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  • Non-Metallic Metal Painting

    Posted on September 12th, 2003 Rob No comments

    In this excellent article, used with permission from Dragonpaint's site, we look at painting Non-Metallic Metal:

    This technique start from the study of the paint masters and illustrators. The first example I have seen that use this technique extensively comes from Rackham painters. Their works are amazing and the way they can recreate the look of metal using non metallic colors has incited me to try it. This picture sequence show you the basic method to follow but bear in mind that you have to experiment and if you use more passes you obtain a better result.


    The advantage using this technique is the great control you have on the light and shadows on your miniature. In this way they don't are created by the light that reflect on the metallic paint but by the light and dark areas painted on it.

    You can also add some other color to the mix and obtain interesting effect. With blue, green and brown shades your armor take a completely different look.

    You can find some message on the newsgroups that concern this technique using the acronym NMM (Non Metallic Metal).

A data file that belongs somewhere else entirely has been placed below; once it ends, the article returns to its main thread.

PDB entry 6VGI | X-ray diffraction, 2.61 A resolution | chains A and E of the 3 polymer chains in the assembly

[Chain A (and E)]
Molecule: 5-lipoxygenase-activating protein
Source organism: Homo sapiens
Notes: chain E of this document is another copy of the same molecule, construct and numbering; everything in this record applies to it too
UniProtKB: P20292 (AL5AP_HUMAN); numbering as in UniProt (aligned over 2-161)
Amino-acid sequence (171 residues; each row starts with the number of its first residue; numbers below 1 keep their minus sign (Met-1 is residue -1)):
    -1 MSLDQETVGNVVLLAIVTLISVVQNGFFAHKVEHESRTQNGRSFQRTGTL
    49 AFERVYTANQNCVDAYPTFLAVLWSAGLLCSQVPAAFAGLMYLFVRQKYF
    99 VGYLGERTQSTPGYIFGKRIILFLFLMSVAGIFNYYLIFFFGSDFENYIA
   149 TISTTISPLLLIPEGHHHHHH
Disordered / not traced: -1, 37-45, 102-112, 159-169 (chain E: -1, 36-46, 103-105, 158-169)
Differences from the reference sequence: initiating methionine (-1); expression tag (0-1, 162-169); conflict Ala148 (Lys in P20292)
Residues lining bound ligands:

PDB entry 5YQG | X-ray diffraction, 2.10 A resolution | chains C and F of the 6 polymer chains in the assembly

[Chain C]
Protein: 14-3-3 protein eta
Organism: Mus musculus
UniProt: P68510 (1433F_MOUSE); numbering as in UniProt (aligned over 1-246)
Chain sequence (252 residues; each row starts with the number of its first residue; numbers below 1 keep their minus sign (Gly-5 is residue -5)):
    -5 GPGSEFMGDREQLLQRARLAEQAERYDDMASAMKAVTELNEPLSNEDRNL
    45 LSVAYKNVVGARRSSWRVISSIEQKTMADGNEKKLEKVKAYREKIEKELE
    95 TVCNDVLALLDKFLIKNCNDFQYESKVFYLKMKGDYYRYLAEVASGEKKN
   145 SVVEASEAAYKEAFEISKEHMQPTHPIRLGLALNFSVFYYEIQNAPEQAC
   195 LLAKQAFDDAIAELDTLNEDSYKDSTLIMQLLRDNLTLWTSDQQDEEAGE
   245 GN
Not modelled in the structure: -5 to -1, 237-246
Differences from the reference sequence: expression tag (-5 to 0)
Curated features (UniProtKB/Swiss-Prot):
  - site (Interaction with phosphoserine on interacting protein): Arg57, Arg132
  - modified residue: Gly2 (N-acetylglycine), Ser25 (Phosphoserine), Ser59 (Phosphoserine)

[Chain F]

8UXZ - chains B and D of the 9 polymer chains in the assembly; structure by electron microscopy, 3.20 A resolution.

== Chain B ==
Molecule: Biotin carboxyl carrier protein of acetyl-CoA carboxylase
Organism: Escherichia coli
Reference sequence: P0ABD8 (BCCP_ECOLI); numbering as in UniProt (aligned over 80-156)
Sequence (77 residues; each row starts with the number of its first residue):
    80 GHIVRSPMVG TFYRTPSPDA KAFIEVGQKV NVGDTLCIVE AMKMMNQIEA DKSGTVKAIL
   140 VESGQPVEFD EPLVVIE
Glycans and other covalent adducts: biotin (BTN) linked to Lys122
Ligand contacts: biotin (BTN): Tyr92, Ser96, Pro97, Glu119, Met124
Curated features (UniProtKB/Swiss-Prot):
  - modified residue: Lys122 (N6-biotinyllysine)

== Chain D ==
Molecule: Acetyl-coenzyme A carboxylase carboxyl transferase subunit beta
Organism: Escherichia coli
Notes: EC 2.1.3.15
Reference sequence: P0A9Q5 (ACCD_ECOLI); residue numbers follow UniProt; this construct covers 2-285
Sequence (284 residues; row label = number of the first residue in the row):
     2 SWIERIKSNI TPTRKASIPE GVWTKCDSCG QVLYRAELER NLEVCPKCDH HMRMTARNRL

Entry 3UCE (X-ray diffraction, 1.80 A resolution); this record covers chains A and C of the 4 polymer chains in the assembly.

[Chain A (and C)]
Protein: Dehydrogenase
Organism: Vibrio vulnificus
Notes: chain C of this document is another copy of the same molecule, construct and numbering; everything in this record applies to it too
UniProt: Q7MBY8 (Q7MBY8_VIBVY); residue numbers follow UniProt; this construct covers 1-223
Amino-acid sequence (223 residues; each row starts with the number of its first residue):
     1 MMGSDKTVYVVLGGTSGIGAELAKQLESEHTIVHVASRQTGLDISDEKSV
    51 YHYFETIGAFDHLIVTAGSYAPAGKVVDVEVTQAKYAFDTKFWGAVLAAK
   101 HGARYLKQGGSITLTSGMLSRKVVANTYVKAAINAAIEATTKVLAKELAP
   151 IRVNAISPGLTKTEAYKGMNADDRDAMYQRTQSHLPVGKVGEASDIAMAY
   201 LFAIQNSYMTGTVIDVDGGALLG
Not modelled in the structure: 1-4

Step 1 – Paint all the blade whith thinned down GW Codex Grey (or simply mix black and white). Usually I dont mind if the paint cover is uneven because this add interesting effects to the metal look.
    Step 2 – Add a bit of White to the grey, thin it down and add a layer of paint following the edges of the blade. Start leaving a thin line of the previous layer near the centre and near the edge of the blade
    Step 3 – Add more white and paint another layer following the edges
    Step 4 – Like above, start insisting where the edges of the blade meet
    Step 5 – One more time if you like it ;o)
    Step 6 – Use pure white to mark the edges of the blade. Is easier to use the side of the brush following the edge and leaving a thin line.
    Step 7 – If you want you can wash the blade with a gloss medium adding a minimum amount of lack ink (not black color or it leave dots like in this picture – silly me…). In this
    way the blade take an oiled look
    Heres the colors used for the blade, you can mix the gray you like with black and white and you can also add a bit of blue or brown to have interesting effects.

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